Q. Do carbohydrates make me fat?
A. The answer is no. Carbohydrates are necessary nutrients. They provide energy for the body, metabolism of fats, spare muscle proteins, and provide essential fiber, vitamins and minerals. Excess intake of any nutrient, carbohydrate, fat, protein or alcohol over daily calorie needs will cause weight gain.
Selecting carbohydrates that are moderate- to low-glycemic foods and high in fiber can help with satiety, blood sugar regulation and energy balance indirectly. Overconsumption of sugar, refined processed carbohydrates and high-glycemic foods could lead to uncontrolled spikes in blood sugar, low energy and increased appetite. Therefore, to avoid hunger, it is advised to choose unprocessed, whole-food carbohydrates sources such as vegetables, starchy vegetables, whole fruit and grains to provide fiber, vitamins and minerals for healthy weight loss. In addition, carbohydrate is imperative to glycogen repletion before, during and after exercise for strength, power, aerobic and anaerobic performance, and conditioning. The Acceptable Macronutrient Distribution Range (AMDR) for carbohydrate intake for an adult is 45 to 65% of total caloric intake.
Q. Does eating at night make me fat?
A. Weight gain is a result of eating more calories than you burn on a regular basis, not when you eat. Because of their preference or schedule, many people eat later in the evening, before bed, or even wake up in the middle of the night to take in calories. If one gains weight doing this, it is because of excess calorie intake, not the timing.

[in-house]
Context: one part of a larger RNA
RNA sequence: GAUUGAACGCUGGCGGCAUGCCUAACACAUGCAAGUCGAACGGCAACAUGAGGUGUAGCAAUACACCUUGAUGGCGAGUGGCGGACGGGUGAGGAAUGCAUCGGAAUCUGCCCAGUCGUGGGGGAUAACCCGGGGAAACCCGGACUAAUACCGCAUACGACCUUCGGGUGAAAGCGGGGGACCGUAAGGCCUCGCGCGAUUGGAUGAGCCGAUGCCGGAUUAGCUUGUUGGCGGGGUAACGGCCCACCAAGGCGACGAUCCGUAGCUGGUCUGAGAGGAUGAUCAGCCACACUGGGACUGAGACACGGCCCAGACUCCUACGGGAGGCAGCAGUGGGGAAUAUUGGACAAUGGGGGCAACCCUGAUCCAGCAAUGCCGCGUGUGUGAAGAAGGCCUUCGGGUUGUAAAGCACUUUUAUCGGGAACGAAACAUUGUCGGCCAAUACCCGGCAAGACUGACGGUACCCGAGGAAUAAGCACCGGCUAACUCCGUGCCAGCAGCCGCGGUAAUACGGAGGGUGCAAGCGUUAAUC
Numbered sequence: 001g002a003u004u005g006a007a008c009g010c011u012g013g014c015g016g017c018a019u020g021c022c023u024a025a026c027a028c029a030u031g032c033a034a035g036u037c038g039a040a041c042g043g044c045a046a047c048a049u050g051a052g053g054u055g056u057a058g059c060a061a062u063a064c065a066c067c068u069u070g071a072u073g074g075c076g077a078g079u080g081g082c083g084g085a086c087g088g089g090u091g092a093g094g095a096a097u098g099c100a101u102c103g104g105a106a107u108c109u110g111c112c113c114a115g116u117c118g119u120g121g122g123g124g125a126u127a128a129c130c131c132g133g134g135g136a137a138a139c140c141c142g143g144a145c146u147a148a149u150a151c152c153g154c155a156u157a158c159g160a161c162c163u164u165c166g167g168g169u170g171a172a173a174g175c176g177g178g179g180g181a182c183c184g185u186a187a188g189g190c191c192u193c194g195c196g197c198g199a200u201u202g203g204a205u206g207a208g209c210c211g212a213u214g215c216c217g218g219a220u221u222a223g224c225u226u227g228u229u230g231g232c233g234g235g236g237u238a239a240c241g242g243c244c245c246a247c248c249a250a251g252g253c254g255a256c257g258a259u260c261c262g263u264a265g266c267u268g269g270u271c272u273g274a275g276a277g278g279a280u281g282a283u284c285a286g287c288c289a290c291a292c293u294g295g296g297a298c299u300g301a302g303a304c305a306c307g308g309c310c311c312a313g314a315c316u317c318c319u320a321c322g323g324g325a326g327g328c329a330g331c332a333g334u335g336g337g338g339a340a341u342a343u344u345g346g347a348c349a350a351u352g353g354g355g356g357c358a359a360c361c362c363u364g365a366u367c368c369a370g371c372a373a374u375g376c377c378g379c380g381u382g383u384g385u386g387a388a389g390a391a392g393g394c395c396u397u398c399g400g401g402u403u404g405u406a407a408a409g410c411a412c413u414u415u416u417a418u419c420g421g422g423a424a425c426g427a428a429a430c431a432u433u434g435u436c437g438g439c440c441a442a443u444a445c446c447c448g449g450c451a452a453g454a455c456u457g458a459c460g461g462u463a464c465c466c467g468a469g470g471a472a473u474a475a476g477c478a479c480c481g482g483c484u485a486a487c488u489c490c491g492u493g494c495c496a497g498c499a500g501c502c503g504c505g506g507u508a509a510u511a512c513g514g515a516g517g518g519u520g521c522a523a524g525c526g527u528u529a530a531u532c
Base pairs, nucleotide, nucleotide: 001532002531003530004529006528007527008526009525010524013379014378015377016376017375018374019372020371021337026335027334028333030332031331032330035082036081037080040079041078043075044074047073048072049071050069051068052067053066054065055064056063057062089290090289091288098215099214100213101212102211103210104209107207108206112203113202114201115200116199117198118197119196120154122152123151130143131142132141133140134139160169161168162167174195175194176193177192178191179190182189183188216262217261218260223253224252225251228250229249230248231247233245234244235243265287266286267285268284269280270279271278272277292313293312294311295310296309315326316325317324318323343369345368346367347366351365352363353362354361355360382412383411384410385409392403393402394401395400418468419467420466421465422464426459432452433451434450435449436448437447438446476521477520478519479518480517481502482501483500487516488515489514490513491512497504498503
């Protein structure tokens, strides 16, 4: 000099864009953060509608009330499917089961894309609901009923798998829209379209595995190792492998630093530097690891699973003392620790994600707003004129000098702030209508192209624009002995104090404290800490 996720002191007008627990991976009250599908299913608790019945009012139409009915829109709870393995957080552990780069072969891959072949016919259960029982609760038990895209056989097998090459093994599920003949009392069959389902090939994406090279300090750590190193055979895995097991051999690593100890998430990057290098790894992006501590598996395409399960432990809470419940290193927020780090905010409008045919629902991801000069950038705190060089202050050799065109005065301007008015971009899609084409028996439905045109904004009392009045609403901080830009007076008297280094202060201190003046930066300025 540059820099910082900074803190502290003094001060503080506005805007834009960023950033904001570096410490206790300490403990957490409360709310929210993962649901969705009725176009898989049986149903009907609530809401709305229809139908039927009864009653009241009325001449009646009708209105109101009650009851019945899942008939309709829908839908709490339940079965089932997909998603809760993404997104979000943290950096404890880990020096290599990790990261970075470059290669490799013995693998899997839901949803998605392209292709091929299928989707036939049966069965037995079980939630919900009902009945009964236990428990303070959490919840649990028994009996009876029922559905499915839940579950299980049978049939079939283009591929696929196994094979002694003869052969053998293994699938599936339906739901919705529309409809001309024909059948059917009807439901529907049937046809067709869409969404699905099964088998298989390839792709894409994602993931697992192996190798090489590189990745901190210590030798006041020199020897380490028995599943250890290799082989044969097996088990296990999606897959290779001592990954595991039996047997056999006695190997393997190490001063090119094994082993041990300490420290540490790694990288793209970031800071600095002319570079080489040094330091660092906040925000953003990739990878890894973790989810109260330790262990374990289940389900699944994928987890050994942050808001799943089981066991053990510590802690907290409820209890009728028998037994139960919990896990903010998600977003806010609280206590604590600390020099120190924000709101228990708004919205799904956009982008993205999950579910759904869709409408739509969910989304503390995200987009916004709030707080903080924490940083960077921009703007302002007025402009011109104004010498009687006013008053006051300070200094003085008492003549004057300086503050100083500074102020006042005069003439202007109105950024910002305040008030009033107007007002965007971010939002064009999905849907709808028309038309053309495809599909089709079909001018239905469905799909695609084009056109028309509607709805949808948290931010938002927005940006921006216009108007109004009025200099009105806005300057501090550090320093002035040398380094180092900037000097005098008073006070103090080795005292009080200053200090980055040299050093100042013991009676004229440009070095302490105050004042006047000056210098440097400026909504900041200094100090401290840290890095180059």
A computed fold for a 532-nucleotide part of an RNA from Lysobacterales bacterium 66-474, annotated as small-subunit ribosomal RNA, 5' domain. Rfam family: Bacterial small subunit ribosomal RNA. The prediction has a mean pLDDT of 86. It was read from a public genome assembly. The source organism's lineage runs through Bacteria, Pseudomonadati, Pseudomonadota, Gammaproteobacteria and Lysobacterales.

The body does not have an enzyme with a watch that after 7 pm preferentially stores items, especially carbohydrates, as fat. We all have a certain number of calories that we can consume without gaining weight. As long as we do not exceed that number, weight gain will not occur.
Imagine this scenario: at your height, weight, and activity level, you know that you burn 2,750 calories in a 24-hour period. You have had a busy day, and since your 350-calorie breakfast, you have not had the opportunity to eat. You get home late after a long day and you are starving. At 9 pm, you eat an enormous 1,000-calorie meal. Added to the 350-calorie breakfast, this brings your total calories consumed for the day to 1,350 calories. After your late meal you are exhausted and promptly go to bed. Will you gain weight? Simply put, no. You have burned 1,400 calories more than you consumed. So, the moral here is to figure out how many calories you can have during the day to lose or maintain weight and distribute those calories and foods in a manner that makes you feel your best and prevents hunger.
Questions and answers provided by NASM Essentials of Personal Fitness Training, Fourth Edition Revised
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I am not a registered dietitian, nor a medical professional. My blog is a representation of my views and experiences, which are not intended as medical advice. While I am a certified personal trainer, descriptions of things I eat and exercises I perform may not be suitable for everyone. Please speak with a medical professional before making any changes to your current routine.